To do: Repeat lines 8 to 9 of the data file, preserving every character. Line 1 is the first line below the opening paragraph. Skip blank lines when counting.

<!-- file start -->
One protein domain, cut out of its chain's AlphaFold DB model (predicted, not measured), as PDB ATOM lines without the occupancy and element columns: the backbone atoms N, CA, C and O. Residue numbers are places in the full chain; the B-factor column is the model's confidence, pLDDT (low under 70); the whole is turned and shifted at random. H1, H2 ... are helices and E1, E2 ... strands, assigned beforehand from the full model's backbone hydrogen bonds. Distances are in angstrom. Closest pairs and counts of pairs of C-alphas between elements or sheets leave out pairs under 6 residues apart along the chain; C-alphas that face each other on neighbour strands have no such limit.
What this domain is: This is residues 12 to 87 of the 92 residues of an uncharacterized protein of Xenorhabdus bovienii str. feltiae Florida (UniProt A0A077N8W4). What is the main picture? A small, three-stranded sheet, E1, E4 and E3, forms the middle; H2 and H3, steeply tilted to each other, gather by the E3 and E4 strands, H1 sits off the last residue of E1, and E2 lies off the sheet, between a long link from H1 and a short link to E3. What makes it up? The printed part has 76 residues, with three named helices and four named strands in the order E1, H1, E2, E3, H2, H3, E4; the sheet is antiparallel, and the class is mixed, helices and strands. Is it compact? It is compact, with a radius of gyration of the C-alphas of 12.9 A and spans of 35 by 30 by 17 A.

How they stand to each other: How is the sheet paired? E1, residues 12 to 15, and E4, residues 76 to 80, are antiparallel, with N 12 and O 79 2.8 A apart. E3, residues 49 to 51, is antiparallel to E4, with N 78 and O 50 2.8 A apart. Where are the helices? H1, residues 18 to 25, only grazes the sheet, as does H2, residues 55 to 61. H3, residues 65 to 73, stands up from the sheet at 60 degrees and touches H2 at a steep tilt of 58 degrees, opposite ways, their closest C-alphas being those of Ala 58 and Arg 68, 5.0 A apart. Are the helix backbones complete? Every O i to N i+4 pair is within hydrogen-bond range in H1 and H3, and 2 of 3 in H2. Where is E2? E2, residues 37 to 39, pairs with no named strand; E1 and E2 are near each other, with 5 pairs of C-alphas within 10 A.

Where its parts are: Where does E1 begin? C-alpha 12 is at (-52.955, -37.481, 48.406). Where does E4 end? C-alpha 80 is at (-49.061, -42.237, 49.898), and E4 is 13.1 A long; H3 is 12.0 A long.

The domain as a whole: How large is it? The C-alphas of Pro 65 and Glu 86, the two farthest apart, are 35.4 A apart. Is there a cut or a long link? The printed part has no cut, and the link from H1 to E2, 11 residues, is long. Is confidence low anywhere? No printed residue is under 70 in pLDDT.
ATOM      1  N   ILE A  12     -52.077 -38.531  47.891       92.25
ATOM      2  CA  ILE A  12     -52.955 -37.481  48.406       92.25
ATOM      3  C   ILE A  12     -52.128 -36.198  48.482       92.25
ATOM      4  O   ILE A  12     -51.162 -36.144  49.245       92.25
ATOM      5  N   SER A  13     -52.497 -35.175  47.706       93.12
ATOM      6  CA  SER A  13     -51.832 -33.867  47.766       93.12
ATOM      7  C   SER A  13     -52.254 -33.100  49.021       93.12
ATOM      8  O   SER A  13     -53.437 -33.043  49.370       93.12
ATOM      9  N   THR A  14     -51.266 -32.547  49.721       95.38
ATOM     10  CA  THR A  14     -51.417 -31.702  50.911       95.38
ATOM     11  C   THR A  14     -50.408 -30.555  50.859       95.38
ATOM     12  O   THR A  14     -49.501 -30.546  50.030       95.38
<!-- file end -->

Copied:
ATOM      4  O   ILE A  12     -51.162 -36.144  49.245       92.25
ATOM      5  N   SER A  13     -52.497 -35.175  47.706       93.12